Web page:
Our Family Holiday to Morocco
I’ve been spending these last few weeks reminiscing on some of our great family holidays. There are a few that stand out - seeing seals and dolphins in Shetland, sleeping in the desert with Bedouin nomads in Oman, hiding away in a log cabin in the snow-covered hills of Norway and seeing orangutans in the wilds of Borneo. One of our favourite trips was to Morocco, which is just perfect for a family holiday full of warmth, hospitality, good food and colour.
We decided to travel around Morocco by train to cover vast distances and not be cooped up in a car for too long. We love taking the train and go by railway whenever we can; it’s such a lovely way to travel with kids.
We started our travels in the capital of Rabat, a beautiful city where palm-fringed streets guided us to the souq. We spent our time browsing stalls laden with baskets and leatherware and picking out baklava from sticky, honey-dripping bowls while watching cats dart between stallholders’ feet. It was a friendly introduction to Morocco and the green-filled squares and wide avenues were made for wandering. We drank freshly squeezed lemonade as we walked and watched the world go by.
From Rabat we travelled across the country to the bustling, hectic Marrakech. It was wonderful to watch the scenery change as the train snaked along beside surfers’ beaches before heading inland through dusty plains and tiny villages with children playing and waving madly as we whizzed by.
Marrakech is a feast for the senses and the children were initially overwhelmed. As we walked through Jemaa el-Fnaa, the main square in the centre of the city, restaurant owners stood in front of us, blocking our way and trying to pull us into their outside food stalls. There were snake charmers we weaved to avoid, henna artists, gamblers, orange juice sellers and a cacophony of sound that was deafening.
We retreated quickly to a rooftop cafe and sat with cold drinks, watching from afar, and suddenly the spectacle became less threatening and more art. The children watched with growing fascination as dried fruit sellers plied sold their wares alongside the tagine stallholders and countless small-time hustlers. As dusk turned to darkness, we headed down to walk around the market stalls ourselves, feeling much happier at being part of the action now and confident in our place within it.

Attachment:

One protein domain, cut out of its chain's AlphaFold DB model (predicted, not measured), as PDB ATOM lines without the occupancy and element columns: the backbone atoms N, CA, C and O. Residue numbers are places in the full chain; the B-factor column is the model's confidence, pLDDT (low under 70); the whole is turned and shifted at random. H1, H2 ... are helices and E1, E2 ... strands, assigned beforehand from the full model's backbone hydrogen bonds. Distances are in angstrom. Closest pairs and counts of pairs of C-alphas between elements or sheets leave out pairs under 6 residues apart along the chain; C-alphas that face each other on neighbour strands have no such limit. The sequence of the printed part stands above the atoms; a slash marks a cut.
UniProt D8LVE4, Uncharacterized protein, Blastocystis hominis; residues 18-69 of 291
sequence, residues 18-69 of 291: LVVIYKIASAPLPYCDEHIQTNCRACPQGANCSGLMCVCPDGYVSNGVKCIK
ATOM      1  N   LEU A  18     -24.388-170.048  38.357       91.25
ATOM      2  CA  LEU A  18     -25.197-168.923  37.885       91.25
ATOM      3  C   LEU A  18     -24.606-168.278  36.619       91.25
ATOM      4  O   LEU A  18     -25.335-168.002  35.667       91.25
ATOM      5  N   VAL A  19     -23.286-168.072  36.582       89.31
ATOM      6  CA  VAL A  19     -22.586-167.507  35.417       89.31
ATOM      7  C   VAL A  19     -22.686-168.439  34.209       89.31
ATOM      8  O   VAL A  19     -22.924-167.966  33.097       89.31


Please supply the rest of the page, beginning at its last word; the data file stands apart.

Our days in Marrakech were wonderful. We mixed time at a beautiful resort with swimming pools and sunshine where we could really relax with trips out to the centre of the action, where the children bartered for their own straw bags and wooden snakes and we feasted on olives and hummus and Moroccan pancakes.
Our next adventure was epic. We took the night train from Marrakech to Tangier. It felt like a romantic journey of the past as the train rattled out of the station and we settled back in our sleeper carriage, watching deep burnt orange shoot across the sky as sunset enveloped Marrakech, fast disappearing into the distance.
It wasn’t the best night sleep any of us had ever had - in fact there wasn’t a huge amount of sleep to be honest - but it didn’t matter. We were on an adventure and there’s nothing more exciting than travelling by rail, drifting in and out of sleep as the train’s horn moans eerily into the darkness.
Our last stop of Tangier was different yet from the other cities we’d visited. We passed white-washed buildings that were reminiscent of Greece and soaked up the atmosphere here, stopping in cafes frequented by the Beat poets and shopping for trinkets in the alleyways of the old town. Tangier is such a picturesque city, full of character and beauty at every turn.
We took a cookery class here with Blue Door Cuisine, learning how to cook a delicious vegetable tagine with caramelised onions and chickpeas. We visited the local bakery where bread rolls were cooked against the flames by the dozen. It was a fantastic experience and gave us so much insight into Moroccan life.
We spent time by the pools again here - a chance to relax in the sunshine as the children ate mountains of rose and lemon ice cream, the essential summer holiday treat.
On our final day, as we stood on the beach in Tangier, the sea lapping gently at our feet and the hazy hilltops of Spain glimmering in the distance, and we reflected on what a wonderful trip this had been. With the buzz of the cities, the peace of the beach, the adventure of the train and the warmth of the people, Morocco is the perfect family holiday and we can’t wait to return.